Louis is troubled. The country is in turmoil. For the past months, the pressure has been growing for the king and the government to solve the critical financial situation. Inflation is out of control. The price of bread rises everyday. The French people is starving. The king hoped that this day of hunting would help clear his mind of all this. But he his so disappointed that the only thing he writes in his hunting journal is "Rien", "Nothing". He goes to bed in his palace of Versailles, hopeful that tomorrow would bring better news than the ones of the previous weeks. We are July 14th, 1789.

But the king has to be awaken a couple hours later. The Duke of Rochefoucauld-Liancourt brings grave news from Paris. He tells the king that the royal prison of the Bastille has been stormed by the Parisian mob. Its governor killed. The king, not realizing the gravity of the situation asks "Is this a revolt?". The Duke answers "No, Sire, it's a revolution!"

Welcome to "La Fayette, We are Here!" The French history podcast, by a Frenchman. I am your host, Emmanuel Dubois, and today we are talking about the French Revolution, the historical event that shook the world from 1789 onwards. I will try to paint a clear picture of a very complex phenomenon here. That means that I will leave a lot of details out to focus on the main narrative. If any of you want to learn all about the intricacies of the Révolution, I recommend that you listen to the podcast "Grey History: The French Revolution & Napoleon" by William Clark, he goes into every detail you can think of, it’s a really great podcast.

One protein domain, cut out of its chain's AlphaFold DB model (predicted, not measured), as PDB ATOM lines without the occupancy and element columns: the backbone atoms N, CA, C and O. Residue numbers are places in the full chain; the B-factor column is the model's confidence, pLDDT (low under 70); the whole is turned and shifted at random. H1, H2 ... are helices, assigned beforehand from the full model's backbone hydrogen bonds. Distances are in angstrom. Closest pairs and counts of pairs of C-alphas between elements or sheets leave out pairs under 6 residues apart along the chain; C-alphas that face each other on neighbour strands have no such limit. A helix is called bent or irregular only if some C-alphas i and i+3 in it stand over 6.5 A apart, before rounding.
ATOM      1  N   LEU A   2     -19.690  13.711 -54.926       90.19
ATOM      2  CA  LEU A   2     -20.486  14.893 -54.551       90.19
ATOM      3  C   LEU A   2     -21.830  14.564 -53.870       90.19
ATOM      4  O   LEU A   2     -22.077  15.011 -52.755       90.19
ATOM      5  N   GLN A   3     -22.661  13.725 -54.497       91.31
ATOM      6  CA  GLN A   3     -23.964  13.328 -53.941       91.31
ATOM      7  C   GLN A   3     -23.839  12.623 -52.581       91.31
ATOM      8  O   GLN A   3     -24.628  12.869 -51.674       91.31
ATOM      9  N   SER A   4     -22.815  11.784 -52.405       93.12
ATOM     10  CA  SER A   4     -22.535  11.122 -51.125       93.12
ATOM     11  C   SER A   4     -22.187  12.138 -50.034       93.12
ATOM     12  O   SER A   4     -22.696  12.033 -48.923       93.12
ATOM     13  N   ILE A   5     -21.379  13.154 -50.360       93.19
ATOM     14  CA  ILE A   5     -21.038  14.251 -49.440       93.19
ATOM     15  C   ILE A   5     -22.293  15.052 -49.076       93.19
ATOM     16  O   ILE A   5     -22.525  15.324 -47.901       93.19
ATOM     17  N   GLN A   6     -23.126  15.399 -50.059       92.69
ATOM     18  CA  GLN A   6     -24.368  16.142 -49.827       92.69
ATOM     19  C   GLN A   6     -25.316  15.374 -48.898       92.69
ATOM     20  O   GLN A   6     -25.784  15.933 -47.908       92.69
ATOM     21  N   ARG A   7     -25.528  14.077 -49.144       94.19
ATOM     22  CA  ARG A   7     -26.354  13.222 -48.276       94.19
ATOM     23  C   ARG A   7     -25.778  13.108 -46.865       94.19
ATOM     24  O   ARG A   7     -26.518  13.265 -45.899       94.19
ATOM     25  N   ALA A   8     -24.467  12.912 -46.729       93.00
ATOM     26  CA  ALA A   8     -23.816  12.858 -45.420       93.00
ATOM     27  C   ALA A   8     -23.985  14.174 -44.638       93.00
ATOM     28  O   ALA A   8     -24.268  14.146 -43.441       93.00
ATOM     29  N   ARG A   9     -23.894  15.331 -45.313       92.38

By the way, I've just finished a bout of bronchitis, so forgive me if my voice is not as suave as usual dear listeners.

Let's put some borders first. The Révolution itself occurred from 1789 to 1799. By the way, I will refer to it simply as the Révolution, because calling it the "French Revolution" all the time on a French history podcast would be redundant, and it sounds cooler in French, don't you think? After that, we enter the Napoleonic era, another beast altogether. I will of course talk about the famous Corsican in this episode, but not much. Stay tune for a dedicated episode on Napoléon very soon after this one.